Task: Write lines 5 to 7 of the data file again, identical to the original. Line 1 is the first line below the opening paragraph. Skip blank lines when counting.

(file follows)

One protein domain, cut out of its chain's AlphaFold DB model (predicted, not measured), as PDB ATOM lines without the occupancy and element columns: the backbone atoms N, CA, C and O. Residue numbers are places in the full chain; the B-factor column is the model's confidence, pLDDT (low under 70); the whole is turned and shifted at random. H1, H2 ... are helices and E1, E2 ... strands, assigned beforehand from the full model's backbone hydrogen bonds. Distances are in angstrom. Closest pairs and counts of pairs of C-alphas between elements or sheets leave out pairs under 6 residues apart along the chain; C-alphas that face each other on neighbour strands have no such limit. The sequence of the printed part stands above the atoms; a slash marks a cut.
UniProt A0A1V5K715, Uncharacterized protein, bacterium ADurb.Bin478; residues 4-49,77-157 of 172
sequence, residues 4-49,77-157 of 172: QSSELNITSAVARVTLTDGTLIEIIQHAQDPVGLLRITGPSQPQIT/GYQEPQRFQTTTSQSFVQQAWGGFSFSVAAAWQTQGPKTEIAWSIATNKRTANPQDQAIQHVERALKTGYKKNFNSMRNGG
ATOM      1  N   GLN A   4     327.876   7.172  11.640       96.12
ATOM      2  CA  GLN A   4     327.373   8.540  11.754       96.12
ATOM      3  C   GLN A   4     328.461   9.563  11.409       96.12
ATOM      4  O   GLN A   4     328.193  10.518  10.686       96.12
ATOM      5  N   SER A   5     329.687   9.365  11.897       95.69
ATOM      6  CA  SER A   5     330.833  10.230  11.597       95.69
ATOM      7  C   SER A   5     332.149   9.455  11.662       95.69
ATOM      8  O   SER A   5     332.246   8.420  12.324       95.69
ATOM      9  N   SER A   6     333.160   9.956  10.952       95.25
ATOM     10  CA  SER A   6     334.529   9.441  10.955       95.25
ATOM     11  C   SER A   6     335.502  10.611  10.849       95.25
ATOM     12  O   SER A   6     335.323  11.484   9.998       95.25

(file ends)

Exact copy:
ATOM      3  C   GLN A   4     328.461   9.563  11.409       96.12
ATOM      4  O   GLN A   4     328.193  10.518  10.686       96.12
ATOM      5  N   SER A   5     329.687   9.365  11.897       95.69